Tennessee in 1923

19 Jan

When you teach history, people tend to give you old stuff. It’s cool. I like old stuff. It’s just something that I have noticed. A few months ago, a friend gifted me with the 1923 version of The University of Tennessee Record, the catalog for the 1923-1924 academic year. It was a fitting gift. It’s historic. It’s academic. It’s from the university whose teams I have supported since I was a kid.

Looking through old books is always interesting. It’s fun to see how different things used to be. Recently, I wrote about a compilation of United States history from the 1870s and the strange subjects that were found within it. This book also provides some interesting tidbits.

The calendar looks similar to the calendar that my university uses. It shows when classes begin and end. Commencement, the goal for everyone, is held in the morning. It’s on Wednesday morning, which seems like a weird day to have it. However, there is one major difference between the calendar then and the calendar now. They had the day off on George Washington’s Birthday! I don’t know why they would do that. After all, he was only the Father of the Nation.

Remember me?

Remember me?

A few pages later, it lists the different colleges and schools within the university. I found the College of Liberal Arts interesting because that is the one that I teach in. They have all of the usual suspects – College of Engineering, College of Agriculture, School of Education, School of Home Economics. Wait, what? The School of Home Economics? Yep, that really existed. Somewhere in the book, there is a paragraph talking about how the University of Tennessee welcomes female students. I guess this is where they planned on sticking them.

To get a degree in Home Economics, a student had to take some general electives and 16 Home Economics classes. It doesn’t specify what those classes are about, but I can imagine.

I don't know the year, but this is a canning class at UT.

I don’t know the year, but this is a canning class at UT.

Today, the university has an agriculture extension program that places an agricultural agent in each Tennessee county to assist the farmers in that area. The university also did that in 1923, but it also sent out a home demonstration agent. In my county, the agriculture agent was E.F. Arnold, and the home demonstration agent was Miss M.S. Henderson.

The section titled “General Information” is, as would be expected, full of information. It turns out that students were required to attend chapel and were expected to go to church. That would really go over well at a public university these days. The next paragraph, call “Christian Activities”, covers the importance of Christian groups on campus. That’s alright. There are Christian groups on campus right now. However, there are also other groups for the religious and non-religious.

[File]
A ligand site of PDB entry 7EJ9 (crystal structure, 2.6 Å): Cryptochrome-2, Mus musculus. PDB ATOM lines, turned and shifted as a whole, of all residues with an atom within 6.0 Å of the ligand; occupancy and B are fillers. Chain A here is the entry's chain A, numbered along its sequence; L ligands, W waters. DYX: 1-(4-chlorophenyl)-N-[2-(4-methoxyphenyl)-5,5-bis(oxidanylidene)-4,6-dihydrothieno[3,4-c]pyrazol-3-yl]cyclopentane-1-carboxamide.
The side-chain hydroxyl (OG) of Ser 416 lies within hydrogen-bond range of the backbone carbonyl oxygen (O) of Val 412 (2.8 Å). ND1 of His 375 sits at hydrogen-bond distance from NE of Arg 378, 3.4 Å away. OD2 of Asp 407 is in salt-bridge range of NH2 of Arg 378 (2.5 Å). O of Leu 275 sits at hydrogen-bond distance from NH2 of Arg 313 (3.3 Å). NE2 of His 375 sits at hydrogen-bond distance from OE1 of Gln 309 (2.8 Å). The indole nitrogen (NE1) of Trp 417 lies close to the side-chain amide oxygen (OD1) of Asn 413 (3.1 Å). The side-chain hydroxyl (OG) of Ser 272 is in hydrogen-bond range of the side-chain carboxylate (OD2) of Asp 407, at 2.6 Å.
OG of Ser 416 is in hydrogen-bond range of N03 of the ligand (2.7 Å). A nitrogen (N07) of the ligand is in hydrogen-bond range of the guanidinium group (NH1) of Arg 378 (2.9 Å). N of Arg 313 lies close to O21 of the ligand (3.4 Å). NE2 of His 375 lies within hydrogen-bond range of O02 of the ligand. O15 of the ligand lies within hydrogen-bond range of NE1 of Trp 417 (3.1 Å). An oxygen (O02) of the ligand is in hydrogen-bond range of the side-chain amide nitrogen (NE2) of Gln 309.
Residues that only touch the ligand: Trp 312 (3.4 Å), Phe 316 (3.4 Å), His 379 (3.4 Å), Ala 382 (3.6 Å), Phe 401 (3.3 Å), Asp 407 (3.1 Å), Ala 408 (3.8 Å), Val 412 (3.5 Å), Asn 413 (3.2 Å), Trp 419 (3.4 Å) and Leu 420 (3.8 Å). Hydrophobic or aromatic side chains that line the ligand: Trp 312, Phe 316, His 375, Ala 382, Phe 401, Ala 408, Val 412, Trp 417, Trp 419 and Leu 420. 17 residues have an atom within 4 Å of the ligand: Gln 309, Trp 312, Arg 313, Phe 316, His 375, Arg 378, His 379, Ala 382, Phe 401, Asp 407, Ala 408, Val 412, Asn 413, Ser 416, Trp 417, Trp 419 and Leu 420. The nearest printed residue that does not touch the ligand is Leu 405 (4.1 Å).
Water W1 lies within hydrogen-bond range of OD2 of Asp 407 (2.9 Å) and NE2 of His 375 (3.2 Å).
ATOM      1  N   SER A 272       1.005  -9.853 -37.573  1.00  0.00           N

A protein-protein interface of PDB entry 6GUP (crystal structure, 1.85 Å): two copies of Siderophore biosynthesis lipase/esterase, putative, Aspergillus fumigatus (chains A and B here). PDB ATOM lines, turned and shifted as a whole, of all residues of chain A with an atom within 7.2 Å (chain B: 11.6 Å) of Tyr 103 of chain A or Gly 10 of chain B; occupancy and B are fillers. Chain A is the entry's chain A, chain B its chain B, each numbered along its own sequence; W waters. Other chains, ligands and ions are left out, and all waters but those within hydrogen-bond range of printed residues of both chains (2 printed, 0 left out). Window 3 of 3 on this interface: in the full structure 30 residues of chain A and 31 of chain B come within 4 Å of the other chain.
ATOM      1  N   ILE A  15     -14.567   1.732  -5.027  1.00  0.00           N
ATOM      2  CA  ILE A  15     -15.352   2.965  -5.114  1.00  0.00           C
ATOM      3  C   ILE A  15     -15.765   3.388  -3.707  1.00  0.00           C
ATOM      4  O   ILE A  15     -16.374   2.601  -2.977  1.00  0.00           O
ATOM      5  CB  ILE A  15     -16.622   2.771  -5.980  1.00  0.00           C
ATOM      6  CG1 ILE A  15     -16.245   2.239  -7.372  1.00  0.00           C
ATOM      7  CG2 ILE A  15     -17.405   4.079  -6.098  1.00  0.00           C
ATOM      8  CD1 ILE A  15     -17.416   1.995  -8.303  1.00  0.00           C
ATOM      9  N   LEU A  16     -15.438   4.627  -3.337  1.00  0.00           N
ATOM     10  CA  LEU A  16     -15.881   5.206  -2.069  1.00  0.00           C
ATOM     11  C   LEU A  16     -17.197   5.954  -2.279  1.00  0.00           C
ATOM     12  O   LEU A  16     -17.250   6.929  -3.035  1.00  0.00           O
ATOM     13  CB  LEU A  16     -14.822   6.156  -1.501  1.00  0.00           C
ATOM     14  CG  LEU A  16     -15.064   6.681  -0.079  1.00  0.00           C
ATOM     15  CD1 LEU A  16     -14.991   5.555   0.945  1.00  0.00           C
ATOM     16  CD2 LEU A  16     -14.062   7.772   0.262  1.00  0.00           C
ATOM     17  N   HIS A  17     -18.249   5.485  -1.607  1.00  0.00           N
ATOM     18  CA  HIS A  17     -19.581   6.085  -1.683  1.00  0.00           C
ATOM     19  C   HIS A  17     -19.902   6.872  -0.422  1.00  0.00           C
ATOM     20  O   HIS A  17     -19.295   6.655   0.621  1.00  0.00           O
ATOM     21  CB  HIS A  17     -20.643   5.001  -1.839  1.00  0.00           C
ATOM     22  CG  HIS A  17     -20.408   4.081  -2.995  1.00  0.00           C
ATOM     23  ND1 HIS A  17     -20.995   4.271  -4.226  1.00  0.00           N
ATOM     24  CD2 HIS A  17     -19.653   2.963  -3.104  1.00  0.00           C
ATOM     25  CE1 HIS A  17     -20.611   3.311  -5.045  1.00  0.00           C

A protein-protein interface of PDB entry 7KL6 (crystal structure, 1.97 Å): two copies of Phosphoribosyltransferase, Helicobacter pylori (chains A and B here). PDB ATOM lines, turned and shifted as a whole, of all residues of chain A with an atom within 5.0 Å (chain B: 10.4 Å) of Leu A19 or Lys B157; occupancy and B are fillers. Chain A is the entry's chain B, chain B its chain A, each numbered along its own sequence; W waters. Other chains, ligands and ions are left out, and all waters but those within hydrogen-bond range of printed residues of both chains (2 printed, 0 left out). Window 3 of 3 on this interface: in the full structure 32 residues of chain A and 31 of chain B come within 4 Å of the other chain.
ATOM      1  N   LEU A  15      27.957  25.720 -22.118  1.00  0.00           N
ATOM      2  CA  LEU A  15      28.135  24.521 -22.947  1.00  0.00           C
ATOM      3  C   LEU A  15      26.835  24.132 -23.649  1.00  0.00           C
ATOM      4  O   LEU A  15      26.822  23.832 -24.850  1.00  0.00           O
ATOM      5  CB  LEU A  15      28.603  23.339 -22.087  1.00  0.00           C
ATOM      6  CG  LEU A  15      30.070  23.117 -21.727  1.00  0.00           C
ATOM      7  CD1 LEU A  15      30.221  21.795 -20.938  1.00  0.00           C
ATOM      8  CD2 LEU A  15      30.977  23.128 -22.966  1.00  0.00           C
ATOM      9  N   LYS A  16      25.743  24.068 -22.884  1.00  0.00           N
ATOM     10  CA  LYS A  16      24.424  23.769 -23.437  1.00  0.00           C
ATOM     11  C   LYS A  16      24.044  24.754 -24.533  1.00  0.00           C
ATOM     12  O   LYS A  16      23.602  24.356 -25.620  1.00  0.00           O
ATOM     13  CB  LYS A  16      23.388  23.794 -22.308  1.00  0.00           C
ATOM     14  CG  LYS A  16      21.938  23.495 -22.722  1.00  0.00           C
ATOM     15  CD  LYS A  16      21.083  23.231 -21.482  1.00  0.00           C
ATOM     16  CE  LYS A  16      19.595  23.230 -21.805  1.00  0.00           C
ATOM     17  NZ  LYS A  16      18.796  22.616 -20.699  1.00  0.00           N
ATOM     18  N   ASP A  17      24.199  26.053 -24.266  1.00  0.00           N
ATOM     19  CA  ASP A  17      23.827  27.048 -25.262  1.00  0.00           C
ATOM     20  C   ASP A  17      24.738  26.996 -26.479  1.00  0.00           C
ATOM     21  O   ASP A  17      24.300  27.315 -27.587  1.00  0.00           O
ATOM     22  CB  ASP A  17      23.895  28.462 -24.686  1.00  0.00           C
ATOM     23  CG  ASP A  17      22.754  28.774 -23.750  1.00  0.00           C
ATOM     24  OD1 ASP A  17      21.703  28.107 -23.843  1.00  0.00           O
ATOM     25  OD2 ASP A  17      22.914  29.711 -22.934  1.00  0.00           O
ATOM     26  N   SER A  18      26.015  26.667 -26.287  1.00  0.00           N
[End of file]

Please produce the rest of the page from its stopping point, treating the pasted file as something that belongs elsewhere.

As a fan of the University of Tennessee athletics programs, I wanted to know what was happening in 1923. Today, the athletic department, to the chagrin of many academic types, is the most famous part of the university. It generates publicity and millions of dollars. Back then, it generated two paragraphs in the Record.

The first paragraph begins as follows, “Athletics are encouraged in so far as they do not conflict seriously with the academic work.” That is quaint. It goes on to say that the university is a member of the Southern Intercollegiate Conference.

S-I-C!!! S-I-C!!!

The second paragraph thanks W.S. Shields and others for purchasing land for a new physical education field. It would be named Shields-Watkins field. It looked like this.Shields Watkins

Now, it looks like this.

I'm in there somewhere.

I’m in there somewhere.

As written earlier, I was interested in the College of Liberal Arts, but I was specifically interested in the History Department. Within it, I found three faculty members – James D. Hoskins, who also served as the Dean of the University; Phillip May Hamer; and, Marguerite Bartlett Hamer. I assume that they were married. Three faculty members. That’s how many we have at my small, private university.

There are other interesting aspects of The University of Tennessee Record, but it’s getting late. Like other books from the past, it provides an insight to what the world was like in 1923 and how different (and how similar) it is to our time.

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